Enjoyable and recommended. A reflection on an English characters relationship to the world and too his son. Very entertaining. Try it.
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1 of 1 people found the following review helpful
4.0 out of 5 stars Amusing and Entertaining July 8, 2013
Format:Kindle Edition
I read the majority of this book on flights back and forth across the Atlantic, and it proved to be perfect entertainment. I tried to watch the in-flight movies, but this Dear Lupin was much more satisfactory as a source of enjoyable amusement. I was still able to listen to the jazz channel in the background.

As the description says, this is a book of letters from a father to his son. The father despairs for the destiny, or lack of it, of his wayward son. It is unlikely that any of his advice will ever sink in. Nevertheless, he perseveres, and gives it anyway. The interspersion of comments from the recipient make it even clearer that the paternal advice will never have a positive effect.

Lupin believes that his family are middle class, but they are definitely towards the upper end of middle class, straying into upper class. The circles in which they mix are certainly in the upper echelons of English society.

What made this book even more interesting for me was that I have lived, on and off, in the area of most of the events for the past 35 years, so I know all of the places very well.

Without spoiling the read for you, I conclude this review with some amusing tidbits that I highlighted on my way through. I hope that they tempt you into reading the whole book.

(A comment from the son which is tacked to a letter that he received when he was in hospital)
- My mother (sometimes known as the Bureau of Misinformation) is desperately worried and following my liver biopsy calls a distant cousin who is a doctor for advice: `I'm most frightfully worried about my son Charles, they've just done an autopsy on him.'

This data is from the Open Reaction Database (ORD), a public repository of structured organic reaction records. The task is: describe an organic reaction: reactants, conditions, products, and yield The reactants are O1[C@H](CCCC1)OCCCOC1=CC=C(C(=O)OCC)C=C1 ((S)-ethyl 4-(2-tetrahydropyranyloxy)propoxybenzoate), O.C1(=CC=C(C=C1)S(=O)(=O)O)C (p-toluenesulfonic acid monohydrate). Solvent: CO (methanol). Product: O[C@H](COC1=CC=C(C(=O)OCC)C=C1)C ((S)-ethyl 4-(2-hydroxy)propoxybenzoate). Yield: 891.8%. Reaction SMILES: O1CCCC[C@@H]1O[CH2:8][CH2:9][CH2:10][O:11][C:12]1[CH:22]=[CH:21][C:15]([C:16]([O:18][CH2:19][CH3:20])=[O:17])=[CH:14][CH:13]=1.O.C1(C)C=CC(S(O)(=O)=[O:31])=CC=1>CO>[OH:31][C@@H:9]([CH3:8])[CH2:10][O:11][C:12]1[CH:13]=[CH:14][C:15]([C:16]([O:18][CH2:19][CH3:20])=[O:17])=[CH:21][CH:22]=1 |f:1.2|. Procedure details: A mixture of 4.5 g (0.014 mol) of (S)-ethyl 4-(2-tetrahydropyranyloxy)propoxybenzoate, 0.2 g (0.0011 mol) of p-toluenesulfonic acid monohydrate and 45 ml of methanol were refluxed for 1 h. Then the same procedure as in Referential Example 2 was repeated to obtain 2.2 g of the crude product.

- For some reason or other I got on the wrong train at Waterloo but luckily I quite like Bournemouth.
Read more ›
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1 of 1 people found the following review helpful
4.0 out of 5 stars Lots of laughs May 17, 2013
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Very funny book. Would be appreciated by older men with sons. Great commentary on the joys of getting older too.
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The book was recommended by a friend who enjoyed the read enormously. I could relate well to the content, especially to the wayward son as I have known many similar young men. The upside is the communication between father and son with its fatherly advice aligned to a familiarity with the son's behaviour. As with Dear Lumpy, I was confused by the number of people referred to in the book and the need to keep looking back to see the connection. I am not sure that I would have chosen it as a holiday read without the recommendation.
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3.0 out of 5 stars Amusing but lost its way March 18, 2014
Format:Kindle Edition|Verified Purchase
Mortimer's letter collection from his father was entertaining, but ultimately too one-sided and repetitive to tell a story of a father and son.